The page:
What do you get when you combine the one-time champion of dial-up and the current wireless subscription leader? You get an advertising technology player that could compete more closely with Facebook and Google, according to top industry leaders.
On its surface, today's Verizon offer—$4.4 billion—for AOL looks like a bid to own a lineup of compelling digital properties—Huffington Post, TechCrunch, Web video productions and other content offerings. Underneath it all, of course, is advertising technology that AOL's Tim Armstrong has invested in for years, allowing the company to deliver ads for desktop, mobile and TV.
Now, AOL will have another potential advantage if it can incorporate consumer information that only Verizon Wireless owns, namely billing and household data that is ripe for targeted advertising.
"Verizon has information that no one else has on all these devices—what people are downloading and how they're behaving—they have this large, captive audience" said Sivan Metzger, svp of business development at Kenshoo. "And AOL has been building the technology to leverage third-party data, so connecting to a giant player like Verizon, with great reach and accurate data, is unprecedented."
Verizon Wireless counts 109 million subscribers. It also has FIOS television and Internet, and now it can distribute AOL's digital content to all these screens. Ad tech experts said Verizon could act as a data pipeline for AOL's adverting business, which could now access consumer profiles and device IDs to deliver more effective marketing.
A Verizon-AOL union opens opportunities to advertise on smartphones, on desktops and through its television boxes.
"This is a mobile deal front and center, but there are some interesting applications," said Gian LaVecchia, MEC managing partner and head of digital content marketing in North America. "We'll start seeing [television] ad delivery. In this new world you want to deliver messages that are connected and sequenced across screens, and companies like Verizon and AOL are now uniquely positioned to fulfill on that goal."
In the past year, AOL built its One platform, billed as its answer to Facebook's people-based marketing machine. That was the social network's big advertising advancement, taking all it knows about people using their true identities and allowing brands to target them on laptops and mobile devices. And the move plugged Facebook's ad network into outside digital properties, as well.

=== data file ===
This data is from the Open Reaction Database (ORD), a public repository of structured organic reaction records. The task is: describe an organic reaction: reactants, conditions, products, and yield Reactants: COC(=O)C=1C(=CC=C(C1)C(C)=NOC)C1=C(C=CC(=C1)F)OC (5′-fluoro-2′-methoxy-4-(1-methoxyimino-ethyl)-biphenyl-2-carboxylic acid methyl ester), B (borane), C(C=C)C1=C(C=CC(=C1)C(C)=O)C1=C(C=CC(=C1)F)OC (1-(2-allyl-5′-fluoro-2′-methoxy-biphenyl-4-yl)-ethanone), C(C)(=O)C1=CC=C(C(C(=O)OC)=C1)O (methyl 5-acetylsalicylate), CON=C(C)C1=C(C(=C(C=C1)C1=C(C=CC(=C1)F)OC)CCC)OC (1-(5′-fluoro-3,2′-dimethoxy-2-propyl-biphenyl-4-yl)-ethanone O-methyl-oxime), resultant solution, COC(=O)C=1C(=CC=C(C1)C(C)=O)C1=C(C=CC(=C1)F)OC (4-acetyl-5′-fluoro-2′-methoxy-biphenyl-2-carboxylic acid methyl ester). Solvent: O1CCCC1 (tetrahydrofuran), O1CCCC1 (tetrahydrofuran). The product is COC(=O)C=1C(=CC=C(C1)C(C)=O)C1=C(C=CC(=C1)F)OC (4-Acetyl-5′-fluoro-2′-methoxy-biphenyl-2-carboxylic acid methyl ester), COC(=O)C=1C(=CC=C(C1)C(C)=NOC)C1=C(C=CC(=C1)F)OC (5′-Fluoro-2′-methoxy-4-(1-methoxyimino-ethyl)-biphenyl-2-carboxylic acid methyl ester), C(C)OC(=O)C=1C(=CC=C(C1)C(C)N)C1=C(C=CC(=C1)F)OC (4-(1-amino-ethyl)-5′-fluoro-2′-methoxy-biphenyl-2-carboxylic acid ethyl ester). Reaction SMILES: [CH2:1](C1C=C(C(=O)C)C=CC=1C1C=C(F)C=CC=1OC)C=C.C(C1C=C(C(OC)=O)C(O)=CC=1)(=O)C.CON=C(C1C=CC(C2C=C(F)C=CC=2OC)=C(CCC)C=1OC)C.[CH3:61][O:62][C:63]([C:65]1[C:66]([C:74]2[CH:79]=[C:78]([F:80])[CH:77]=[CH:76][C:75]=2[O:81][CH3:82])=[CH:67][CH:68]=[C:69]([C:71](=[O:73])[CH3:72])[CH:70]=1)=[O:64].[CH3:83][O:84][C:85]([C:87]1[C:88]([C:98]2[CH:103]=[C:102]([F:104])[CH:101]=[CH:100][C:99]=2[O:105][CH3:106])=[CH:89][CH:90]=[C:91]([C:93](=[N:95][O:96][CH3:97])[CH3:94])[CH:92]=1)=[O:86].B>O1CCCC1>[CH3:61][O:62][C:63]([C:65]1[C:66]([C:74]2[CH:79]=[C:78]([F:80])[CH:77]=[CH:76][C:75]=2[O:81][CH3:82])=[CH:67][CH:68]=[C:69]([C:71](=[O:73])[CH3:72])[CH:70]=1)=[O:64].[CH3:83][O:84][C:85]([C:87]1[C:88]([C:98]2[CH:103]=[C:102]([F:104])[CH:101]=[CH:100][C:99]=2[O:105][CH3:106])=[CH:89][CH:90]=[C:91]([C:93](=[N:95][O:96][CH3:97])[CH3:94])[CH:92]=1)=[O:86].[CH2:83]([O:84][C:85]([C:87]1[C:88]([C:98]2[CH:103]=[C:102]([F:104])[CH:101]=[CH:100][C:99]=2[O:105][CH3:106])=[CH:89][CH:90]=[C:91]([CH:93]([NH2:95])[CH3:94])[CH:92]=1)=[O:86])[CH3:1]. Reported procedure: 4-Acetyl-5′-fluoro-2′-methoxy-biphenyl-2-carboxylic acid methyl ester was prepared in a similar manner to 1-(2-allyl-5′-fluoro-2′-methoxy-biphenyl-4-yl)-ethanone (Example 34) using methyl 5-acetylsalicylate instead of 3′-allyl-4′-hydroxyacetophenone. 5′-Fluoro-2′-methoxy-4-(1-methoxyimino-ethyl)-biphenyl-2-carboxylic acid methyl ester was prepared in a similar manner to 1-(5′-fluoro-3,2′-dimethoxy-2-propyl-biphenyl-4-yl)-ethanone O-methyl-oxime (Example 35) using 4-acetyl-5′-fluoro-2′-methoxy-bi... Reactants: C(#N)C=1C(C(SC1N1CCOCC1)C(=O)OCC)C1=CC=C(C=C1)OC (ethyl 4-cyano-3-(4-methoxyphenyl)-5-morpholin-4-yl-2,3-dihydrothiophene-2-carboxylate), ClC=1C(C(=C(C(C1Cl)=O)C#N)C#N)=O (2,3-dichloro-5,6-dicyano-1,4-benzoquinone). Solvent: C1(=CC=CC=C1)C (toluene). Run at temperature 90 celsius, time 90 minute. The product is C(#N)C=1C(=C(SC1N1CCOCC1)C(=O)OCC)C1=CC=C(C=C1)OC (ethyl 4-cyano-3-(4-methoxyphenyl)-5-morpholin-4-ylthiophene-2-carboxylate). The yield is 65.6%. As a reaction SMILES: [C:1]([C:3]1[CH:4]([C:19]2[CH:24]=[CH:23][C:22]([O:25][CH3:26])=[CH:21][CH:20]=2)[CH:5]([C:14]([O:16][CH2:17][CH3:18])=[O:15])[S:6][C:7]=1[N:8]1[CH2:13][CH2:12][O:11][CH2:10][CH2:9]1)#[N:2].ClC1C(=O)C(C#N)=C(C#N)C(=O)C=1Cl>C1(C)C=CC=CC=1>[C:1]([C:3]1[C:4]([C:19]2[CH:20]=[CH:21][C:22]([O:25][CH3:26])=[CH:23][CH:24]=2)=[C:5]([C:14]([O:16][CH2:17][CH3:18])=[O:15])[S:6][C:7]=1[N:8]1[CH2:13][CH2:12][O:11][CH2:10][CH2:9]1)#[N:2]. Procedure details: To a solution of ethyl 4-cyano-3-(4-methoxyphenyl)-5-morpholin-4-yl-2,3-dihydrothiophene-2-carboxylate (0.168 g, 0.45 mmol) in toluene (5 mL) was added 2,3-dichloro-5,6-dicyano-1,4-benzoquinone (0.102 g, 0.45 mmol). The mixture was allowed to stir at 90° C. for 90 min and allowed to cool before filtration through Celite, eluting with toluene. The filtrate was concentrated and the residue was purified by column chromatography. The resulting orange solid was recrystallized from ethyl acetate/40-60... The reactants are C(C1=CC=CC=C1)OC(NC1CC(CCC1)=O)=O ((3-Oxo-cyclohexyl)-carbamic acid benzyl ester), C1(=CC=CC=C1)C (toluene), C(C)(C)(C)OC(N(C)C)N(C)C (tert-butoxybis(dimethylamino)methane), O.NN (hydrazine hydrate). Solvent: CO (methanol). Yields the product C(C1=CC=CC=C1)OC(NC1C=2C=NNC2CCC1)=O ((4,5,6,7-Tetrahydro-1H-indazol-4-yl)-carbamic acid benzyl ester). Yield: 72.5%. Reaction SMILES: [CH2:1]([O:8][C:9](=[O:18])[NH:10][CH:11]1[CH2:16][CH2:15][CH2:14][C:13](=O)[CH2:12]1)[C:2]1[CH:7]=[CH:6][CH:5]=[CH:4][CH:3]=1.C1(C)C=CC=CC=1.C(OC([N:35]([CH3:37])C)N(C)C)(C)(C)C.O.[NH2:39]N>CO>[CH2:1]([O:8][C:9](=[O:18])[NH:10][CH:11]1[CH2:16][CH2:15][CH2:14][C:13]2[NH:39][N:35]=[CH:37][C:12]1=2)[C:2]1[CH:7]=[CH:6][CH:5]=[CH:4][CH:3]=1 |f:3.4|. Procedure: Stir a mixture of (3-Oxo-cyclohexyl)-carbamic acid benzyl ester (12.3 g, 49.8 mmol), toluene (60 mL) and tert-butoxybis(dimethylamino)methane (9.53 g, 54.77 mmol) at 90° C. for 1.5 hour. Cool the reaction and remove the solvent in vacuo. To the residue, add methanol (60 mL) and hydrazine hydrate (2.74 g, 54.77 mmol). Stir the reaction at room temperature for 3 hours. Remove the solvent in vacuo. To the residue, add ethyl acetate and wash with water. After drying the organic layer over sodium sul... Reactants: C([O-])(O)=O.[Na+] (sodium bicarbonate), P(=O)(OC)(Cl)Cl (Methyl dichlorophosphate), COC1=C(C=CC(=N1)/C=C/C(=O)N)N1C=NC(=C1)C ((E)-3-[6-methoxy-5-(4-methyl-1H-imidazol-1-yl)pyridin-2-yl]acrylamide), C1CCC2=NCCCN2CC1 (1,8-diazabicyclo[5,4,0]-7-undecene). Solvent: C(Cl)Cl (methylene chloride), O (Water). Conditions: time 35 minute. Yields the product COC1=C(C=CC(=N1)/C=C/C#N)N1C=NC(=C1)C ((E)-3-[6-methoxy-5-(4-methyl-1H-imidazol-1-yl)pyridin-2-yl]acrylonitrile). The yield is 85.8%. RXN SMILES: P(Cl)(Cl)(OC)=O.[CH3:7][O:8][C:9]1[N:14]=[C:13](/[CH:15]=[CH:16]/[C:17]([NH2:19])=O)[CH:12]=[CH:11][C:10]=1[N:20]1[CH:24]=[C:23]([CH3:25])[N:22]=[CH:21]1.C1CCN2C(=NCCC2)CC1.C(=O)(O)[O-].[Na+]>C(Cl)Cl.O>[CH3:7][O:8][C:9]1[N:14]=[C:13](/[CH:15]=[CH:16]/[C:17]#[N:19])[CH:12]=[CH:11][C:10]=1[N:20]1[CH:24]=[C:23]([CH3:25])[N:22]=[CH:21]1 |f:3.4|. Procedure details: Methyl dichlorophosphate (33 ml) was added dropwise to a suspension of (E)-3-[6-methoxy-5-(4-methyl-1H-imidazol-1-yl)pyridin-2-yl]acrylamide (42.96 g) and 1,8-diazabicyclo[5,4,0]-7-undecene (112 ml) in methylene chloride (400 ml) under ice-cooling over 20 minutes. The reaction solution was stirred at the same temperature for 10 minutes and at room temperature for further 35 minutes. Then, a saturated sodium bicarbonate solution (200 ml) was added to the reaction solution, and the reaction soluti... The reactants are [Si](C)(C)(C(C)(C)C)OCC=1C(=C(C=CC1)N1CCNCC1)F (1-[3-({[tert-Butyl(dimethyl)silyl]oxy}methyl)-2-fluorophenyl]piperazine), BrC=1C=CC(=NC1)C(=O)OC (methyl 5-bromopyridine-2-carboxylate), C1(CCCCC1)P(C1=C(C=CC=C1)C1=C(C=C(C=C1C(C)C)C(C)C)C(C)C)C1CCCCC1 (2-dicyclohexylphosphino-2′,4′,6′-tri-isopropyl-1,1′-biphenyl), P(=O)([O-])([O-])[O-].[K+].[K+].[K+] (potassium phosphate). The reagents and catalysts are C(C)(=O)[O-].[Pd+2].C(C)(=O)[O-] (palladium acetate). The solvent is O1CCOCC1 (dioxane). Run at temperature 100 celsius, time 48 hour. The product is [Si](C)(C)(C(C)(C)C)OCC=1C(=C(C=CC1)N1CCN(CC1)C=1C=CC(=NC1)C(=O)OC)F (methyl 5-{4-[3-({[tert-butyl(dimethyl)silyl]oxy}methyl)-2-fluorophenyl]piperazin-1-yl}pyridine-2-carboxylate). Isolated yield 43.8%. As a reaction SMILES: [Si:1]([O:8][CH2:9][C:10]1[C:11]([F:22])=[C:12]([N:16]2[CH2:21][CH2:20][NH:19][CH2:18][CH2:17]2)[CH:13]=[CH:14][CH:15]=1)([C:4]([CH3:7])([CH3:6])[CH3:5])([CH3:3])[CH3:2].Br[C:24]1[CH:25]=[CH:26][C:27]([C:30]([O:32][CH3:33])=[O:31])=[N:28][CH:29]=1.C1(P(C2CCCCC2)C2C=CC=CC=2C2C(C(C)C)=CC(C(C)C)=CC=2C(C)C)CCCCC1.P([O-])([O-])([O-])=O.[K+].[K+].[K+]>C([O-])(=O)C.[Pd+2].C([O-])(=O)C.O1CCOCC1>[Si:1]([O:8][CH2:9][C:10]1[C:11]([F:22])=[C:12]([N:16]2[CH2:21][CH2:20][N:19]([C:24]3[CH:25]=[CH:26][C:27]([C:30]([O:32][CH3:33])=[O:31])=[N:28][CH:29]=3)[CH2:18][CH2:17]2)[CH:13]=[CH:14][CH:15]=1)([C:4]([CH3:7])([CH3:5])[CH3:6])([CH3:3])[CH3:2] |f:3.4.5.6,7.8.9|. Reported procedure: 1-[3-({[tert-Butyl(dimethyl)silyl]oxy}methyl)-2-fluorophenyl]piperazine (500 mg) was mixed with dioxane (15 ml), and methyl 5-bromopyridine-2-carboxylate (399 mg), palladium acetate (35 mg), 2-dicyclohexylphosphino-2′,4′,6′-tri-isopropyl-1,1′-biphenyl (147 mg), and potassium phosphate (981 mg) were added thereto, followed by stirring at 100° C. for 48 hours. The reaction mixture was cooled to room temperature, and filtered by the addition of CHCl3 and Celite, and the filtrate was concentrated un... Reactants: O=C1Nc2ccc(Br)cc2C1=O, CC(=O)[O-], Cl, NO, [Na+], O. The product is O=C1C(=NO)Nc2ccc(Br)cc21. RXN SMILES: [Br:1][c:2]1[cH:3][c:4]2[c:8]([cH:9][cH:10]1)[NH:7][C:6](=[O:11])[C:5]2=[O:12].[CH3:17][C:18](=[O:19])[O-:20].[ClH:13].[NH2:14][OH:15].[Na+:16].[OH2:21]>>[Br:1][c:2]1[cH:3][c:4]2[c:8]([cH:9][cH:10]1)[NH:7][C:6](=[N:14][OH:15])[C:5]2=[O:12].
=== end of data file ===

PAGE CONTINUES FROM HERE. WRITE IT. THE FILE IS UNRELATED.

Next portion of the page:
Facebook became the fastest-growing force in mobile advertising, and Google is still the largest. Now, a Verizon-AOL tie-up, pending regulatory approval, would create a formidable third option.
"This is an opportunity to have another major player at the table," said Scott Ferber, CEO of Videology. "Facebook and Google are so dominant. It's really important to develop and have alternatives for brands and agencies."
Industry observers expect to see a lot more deals like this one, with telecom rivals AT&T, Sprint and T-Mobile also needing an entry into mobile advertising technology. The wireless providers are all plugged into big subscriber bases with potentially powerful insights about their consumers.
Of course, the Verizon deal depends on regulatory approval, which will likely come with some scrutiny into how it plans to use consumer data, according to sources. It's important to remember that Verizon has faced criticism for data practices in the past. Earlier this year, it was called out for placing "super cookies" that persisted on users' devices, even after a person tried to delete them, and they kept track of Web browsing habits. Verizon has since altered its policies on how it deploys these tracking codes.
Also, the ultimate success of Verizon's AOL pickup depends on how well these two companies can mesh technologically and culturally. No one predicts an overnight ability to match the kind of innovation Facebook and Google have brought to data-driven mobile advertising.
"Facebook and Google's ambition is unprecedented with ridiculous new product innovations every day," LaVecchia said. "Verizon and AOL are not in a position to do that yet."